As a mom of four, entrepreneur, and wife to the president of a youth organization, Osceola Panthers, I help oversee some 250 football and cheerleaders ages 4-14. For the last 16 years, our Osceola Panthers has impacted many families in the community with our programs, and I feel privileged to be on the journey with the families we serve. Our goal is to keep kids off the streets and afford them a place to go and belong.
I know It is no easy task to get the kids to and from practice. I totally get the day-to-day task of parents especially single-parent homes, when it comes to playing the role of football mom, soccer mom, or all-around carpooling mom or dad. However difficult it may be, extracurricular activities are truly essential to a child’s growth. While some parents consider it a privilege, and they take their kids out of the activity as soon as they start having behavior problem; I consider it a need. Programs like this could be a kid’s only outlet out of a bad situation.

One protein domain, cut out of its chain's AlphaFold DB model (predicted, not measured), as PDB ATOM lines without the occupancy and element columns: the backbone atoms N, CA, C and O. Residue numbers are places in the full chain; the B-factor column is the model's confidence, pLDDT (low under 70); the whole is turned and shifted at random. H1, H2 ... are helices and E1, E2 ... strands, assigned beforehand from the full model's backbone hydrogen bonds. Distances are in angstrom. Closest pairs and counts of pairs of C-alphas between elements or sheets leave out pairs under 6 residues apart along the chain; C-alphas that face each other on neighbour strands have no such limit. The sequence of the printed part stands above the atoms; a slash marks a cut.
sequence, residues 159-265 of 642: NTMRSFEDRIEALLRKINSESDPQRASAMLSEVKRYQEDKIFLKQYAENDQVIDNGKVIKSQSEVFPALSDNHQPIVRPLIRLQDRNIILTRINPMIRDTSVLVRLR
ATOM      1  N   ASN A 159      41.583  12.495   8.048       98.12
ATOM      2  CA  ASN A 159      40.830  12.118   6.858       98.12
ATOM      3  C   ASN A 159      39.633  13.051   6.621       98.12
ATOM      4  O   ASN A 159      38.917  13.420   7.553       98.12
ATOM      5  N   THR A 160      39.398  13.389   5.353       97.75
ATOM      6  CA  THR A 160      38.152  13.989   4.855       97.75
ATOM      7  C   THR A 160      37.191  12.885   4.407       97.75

Extracurricular activities bring out characteristics in our kids that sometimes as parents we don’t even realize they have. It becomes more than just another fun hobby, but these activities build their character in so many ways. As they enter in to young adult years, these will be some of the most crucial years of their lives as the peer pressure starts and their bodies start to change. They need a haven to keep them in a positive state of mind. This is the best time for them to get involved in something that really interests them. There are so many valuable life lessons these activities teach them, like; prioritizing and managing their time, building confidence and self-esteem, collaborating and working together, and contributing to the community outside of academics.